Our local school boards are working on the consolidations of school districts required by Act 46. In several years the State Board of Education (SBE) will have the power to arrange districts that are not already in approved governance structures according to an overall state wide plan. The SBE has the power to force a district into a merged structure with a combined board without a vote of the community. This would eliminate the local school board and put the community under the articles of agreement of the combined board that might work against local interests. This is the state "stick" to force consolidation.
However, the SBE can only force mergers so that like districts are with like districts in terms of patterns of operating and tuitioning grades. In other words, a district that operates pre K through grade 12 cannot be merged with a district that is pre K through sixth grade. So degrees of school choice are somewhat protected, but to avoid forced placement by the SBE districts may opt to give up some degree of choice to merge. A district may end up in a combination with other communities with which they have no historical ties nor geographic connection in order to satisfy the arbitrary merger rules.
The property tax reductions that are incentives for merging will mean education property tax payments that are lower than they otherwise would have been for eligible communities. This is the state "carrot." The reduction will come through whether a Vermont resident pays based on homestead property value or based on income. In general, the dollar value of the reduction will be greater the more a person was paying. For many taxpayers the initial first year maximum ten cent property tax rate reduction will result in a reduction of taxes owed ranging from $80 to $300. However, because the cost of such incentives is paid for within the Education Fund, the more districts there are receiving these merger property tax reductions, the higher the base property tax rates will be, and therefore the net reduction for taxpayers in merging districts could end up being smaller. I think that the state should have paid for the cost of these incentives to keep property taxes down, and I offered an amendment to a bill this session that would have required this, but House Leadership refused to allow a vote on it.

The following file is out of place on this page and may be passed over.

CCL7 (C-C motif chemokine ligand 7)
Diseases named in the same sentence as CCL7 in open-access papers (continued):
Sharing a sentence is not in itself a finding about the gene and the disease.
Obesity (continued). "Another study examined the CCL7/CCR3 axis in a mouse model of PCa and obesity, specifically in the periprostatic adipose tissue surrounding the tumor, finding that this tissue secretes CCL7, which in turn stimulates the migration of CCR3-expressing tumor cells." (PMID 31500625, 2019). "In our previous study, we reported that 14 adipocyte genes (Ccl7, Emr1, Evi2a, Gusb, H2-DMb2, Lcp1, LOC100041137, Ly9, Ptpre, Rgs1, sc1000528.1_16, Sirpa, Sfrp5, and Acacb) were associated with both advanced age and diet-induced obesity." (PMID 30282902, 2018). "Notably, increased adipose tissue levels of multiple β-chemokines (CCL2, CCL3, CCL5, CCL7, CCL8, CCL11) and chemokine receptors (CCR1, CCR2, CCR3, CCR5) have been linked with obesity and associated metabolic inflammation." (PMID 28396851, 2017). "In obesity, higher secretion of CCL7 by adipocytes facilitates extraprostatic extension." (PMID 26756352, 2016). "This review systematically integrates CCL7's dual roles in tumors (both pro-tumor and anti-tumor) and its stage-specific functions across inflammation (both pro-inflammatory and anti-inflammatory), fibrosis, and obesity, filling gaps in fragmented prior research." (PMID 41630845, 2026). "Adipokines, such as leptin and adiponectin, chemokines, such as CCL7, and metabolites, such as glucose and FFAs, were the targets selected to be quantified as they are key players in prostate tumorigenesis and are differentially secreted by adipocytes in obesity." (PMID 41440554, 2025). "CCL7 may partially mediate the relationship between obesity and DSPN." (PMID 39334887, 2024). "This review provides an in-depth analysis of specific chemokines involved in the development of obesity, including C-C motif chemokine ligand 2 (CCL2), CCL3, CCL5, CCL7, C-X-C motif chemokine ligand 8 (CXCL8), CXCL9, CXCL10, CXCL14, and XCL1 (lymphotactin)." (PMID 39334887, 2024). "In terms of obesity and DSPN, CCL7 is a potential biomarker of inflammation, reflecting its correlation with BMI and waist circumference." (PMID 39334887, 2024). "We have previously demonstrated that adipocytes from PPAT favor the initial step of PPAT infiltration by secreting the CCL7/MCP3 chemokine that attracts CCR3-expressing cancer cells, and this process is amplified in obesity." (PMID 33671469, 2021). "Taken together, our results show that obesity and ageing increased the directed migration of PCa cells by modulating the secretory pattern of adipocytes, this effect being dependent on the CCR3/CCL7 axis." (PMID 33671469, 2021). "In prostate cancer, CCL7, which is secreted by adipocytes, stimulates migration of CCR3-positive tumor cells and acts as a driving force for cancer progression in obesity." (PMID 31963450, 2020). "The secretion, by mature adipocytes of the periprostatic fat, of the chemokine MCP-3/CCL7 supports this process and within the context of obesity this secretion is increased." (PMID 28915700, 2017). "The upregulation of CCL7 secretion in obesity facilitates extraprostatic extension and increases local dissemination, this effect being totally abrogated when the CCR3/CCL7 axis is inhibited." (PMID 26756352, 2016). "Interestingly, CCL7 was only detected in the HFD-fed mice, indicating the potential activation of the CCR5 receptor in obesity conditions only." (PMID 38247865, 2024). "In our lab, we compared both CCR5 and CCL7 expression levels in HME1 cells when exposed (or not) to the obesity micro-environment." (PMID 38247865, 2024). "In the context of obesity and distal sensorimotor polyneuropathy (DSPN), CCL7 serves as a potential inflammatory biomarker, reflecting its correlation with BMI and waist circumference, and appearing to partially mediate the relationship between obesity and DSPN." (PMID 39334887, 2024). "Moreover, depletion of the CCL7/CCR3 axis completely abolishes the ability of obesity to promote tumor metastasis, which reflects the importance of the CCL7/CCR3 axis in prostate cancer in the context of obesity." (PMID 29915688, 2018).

The Act 46 rules for consolidations are hard to satisfy among the districts in our part of the state. We have a lot of variety in patterns of choice and operating grades, and we have historical ties that bind districts together. My advice to communities is to pursue mergers that make sense for educational and financial reasons. Rushing into permanent combinations in order to get the temporary tax reductions doesn't make a lot of sense. Rushing into permanent combinations to avoid the possibility of forced merger by the SBE also doesn't make sense: a district could end up losing some degree of choice in order to be able to combine or end up in an arrangement with other districts with whom they have no working relationships. Such consolidations may ultimately fall apart later, like a shotgun marriage ending in divorce.
Districts should work to create the most effective governance structures that they can based on local needs and preferences, and if these structures don't fit the rules, districts should ask for a waiver from the SBE. If it is not granted, I would contemplate legal action. I don't think that this unelected, appointed board should have the power to deny school districts and their democratically elected boards the future they have chosen.
During this session I have worked to loosen the rules for merging to make it easier for districts to comply with Act 46. I tried to make the mergers ultimately voluntary. I tried to lower the number of students required for all structures and to make the rules governing what are called "side by side" districts more flexible. These are structures where there can be merged districts with one board side by side within a supervisory union framework, and more variety in the permitted combinations would make it easier. House Leadership refused to allow a vote on any of these changes to the Act 46 rules. I believe that they are afraid to change any of the rules because it would be an admission that their rules do not work for many communities. I also believe that they are afraid to allow votes because these kinds of changes would have significant support in the House.
I have presented the proposal to lower the required number of students and to loosen up the "side by side" rules to the Senate Education Committee. If you think that it would be good to have more flexibility in developing consolidation structures, contact our senators: Senator Brian Campion at firstname.lastname@example.org and Senator Dick Sears at email@example.com , or leave a message at 802-828-2228 at the Sergeant-at-Arms office.
The mandated centralization in Act 46 is a misguided approach to our education problems. Where consolidation of governance makes sense, districts should be rewarded for doing it. But we should have MORE local involvement in schools not less, and where consolidation doesn't make sense to communities it should not be required. Where there are schools that are not performing well, the state should provide special assistance and guidance to improve quality. We could have reduced the rate of growth of property taxes more effectively 1) by altering the health insurance programs provided in the education system, and 2) requiring the state to pay for all unfunded mandates and other costs imposed on the Education Fund by state policies.
Cynthia Browning is a state representative to the Legislature from the district that includes Manchester, Arlington, Sunderland and Sandgate.